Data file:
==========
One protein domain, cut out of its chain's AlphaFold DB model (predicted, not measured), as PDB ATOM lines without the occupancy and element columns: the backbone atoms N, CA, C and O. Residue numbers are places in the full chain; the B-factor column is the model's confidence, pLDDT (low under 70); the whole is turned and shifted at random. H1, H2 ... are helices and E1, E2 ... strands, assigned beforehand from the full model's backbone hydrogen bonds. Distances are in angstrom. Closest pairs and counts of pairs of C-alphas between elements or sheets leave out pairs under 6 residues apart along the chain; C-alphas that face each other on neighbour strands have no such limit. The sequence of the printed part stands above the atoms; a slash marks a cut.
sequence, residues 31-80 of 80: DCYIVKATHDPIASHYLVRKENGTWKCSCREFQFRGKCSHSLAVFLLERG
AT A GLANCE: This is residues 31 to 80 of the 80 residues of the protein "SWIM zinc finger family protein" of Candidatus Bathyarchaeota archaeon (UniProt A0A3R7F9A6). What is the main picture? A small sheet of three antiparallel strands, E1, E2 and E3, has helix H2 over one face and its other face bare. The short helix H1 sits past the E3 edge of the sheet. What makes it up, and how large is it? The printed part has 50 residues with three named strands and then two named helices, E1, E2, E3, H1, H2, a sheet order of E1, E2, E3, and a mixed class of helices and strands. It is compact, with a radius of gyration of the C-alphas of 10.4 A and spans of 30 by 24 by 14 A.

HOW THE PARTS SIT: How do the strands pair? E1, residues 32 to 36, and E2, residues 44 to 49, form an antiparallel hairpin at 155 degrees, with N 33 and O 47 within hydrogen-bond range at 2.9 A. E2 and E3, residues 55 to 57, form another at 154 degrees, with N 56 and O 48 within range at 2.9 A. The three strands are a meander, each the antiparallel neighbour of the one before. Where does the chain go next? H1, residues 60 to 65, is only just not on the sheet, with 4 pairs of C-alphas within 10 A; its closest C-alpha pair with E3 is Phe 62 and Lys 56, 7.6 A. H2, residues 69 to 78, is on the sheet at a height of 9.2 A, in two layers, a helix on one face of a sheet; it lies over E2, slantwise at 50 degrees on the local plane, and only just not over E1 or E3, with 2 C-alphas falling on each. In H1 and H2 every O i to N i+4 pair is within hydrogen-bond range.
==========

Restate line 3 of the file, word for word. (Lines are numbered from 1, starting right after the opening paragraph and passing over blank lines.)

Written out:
HOW THE PARTS SIT: How do the strands pair? E1, residues 32 to 36, and E2, residues 44 to 49, form an antiparallel hairpin at 155 degrees, with N 33 and O 47 within hydrogen-bond range at 2.9 A. E2 and E3, residues 55 to 57, form another at 154 degrees, with N 56 and O 48 within range at 2.9 A. The three strands are a meander, each the antiparallel neighbour of the one before. Where does the chain go next? H1, residues 60 to 65, is only just not on the sheet, with 4 pairs of C-alphas within 10 A; its closest C-alpha pair with E3 is Phe 62 and Lys 56, 7.6 A. H2, residues 69 to 78, is on the sheet at a height of 9.2 A, in two layers, a helix on one face of a sheet; it lies over E2, slantwise at 50 degrees on the local plane, and only just not over E1 or E3, with 2 C-alphas falling on each. In H1 and H2 every O i to N i+4 pair is within hydrogen-bond range.